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BIANET threatened with banning of its Internet site

(BIANET/IFEX) - The following is a 29 October 2008 BIANET press release:

Adnan Oktar, the name behind the closing of most of the internet sites in Turkey, has threatened Bianet too.

Claiming he was insulted and slandered in an article criticizing the internet bans from a legal perspective, which appeared on, Adnan Oktar (Adnan Hodja) announced that he was planning to go to court if the article was not taken off the site.

Giving Bianet a warning yesterday on behalf of their client, Oktar's lawyers noted that they had managed to get sites such as,,, and banned previously.

Lawyers Kerim Kalkan and Ceyhun Aydogan stated in the warning that they were planning to go to court if the article in question was not removed within 24 hours.

Meeting with lawyers about the matter, the Bianet administration decided not to remove the article since it did not contain any insult.

Oktar mistook the critique intended for the court.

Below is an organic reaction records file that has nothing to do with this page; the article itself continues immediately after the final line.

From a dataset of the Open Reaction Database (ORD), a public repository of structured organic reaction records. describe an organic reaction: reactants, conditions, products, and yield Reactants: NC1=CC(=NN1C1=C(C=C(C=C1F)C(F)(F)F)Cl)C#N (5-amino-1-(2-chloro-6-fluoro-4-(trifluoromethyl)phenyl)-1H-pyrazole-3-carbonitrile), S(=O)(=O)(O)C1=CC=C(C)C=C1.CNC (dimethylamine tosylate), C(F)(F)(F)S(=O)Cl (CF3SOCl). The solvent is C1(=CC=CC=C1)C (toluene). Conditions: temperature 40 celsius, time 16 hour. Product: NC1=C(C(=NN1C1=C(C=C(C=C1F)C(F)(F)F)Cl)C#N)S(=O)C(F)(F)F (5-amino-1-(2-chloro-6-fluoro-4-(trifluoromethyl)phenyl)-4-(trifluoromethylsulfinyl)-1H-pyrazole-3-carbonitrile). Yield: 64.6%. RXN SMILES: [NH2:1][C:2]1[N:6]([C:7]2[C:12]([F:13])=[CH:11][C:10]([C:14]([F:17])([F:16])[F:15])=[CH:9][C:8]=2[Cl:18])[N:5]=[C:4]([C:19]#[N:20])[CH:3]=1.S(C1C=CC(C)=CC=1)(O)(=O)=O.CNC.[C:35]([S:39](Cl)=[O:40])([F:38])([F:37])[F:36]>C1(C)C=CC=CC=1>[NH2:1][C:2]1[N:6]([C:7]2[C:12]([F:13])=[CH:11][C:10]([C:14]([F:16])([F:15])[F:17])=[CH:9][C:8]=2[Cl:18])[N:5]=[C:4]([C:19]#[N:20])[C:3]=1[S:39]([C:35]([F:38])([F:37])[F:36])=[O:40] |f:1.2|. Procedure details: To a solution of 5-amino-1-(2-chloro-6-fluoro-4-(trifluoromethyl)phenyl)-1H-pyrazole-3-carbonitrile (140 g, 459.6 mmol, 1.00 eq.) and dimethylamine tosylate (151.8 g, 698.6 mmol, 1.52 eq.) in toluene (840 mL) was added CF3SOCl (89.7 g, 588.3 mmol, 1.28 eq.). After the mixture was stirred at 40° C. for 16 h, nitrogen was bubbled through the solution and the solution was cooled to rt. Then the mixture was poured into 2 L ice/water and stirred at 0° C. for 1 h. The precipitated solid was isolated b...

The article that Oktar thought was insulting to him was written by Yaman Akdeniz, a faculty member from the Law Department of the University of Leeds, and Kerem Altiparmak, a member of the Human Rights Center of Ankara University's Political Science Department. The article was published by Bianet on October 20.

Noting that, to date, sixty-one sites have been banned by court orders from the Silivri and Gebze courts, both Akdeniz and Altiparmak say that the sites are being banned because of a problem in the courts' method of interpretation.

The courts pass over Law 5651 for the Regulation of Material on the Internet and the Fight against Crimes Committed by Material Posted on the Internet and instead apply regulations concerning the issue of insult.

However, the courts should really apply Law 5651, which was designed for matters concerning the internet and does not allow for site bans.

Akdeniz and Altiparmak also draw attention to the fact that the banned sites are never given the chance to defend themselves and usually do not even know the reasons for their ban.

Oktar's lawyer, Aydogan, did not reply to Bianet's demand that they give concrete examples regarding the insult allegation.

Oktar is not the only one asking for censorship.

In addition to the sites banned by Oktar's formal complaints, so far the Turkish courts have banned many others, including sites like YouTube, EksiSozluk, Daily Motion, and

Freedom of expression defenders, academics, jurists, journalists and internet users, both from Turkey and the international arena, have reacted to the bans. (EU/TB)

For further information on Adnan Oktar and Internet censorship, see:

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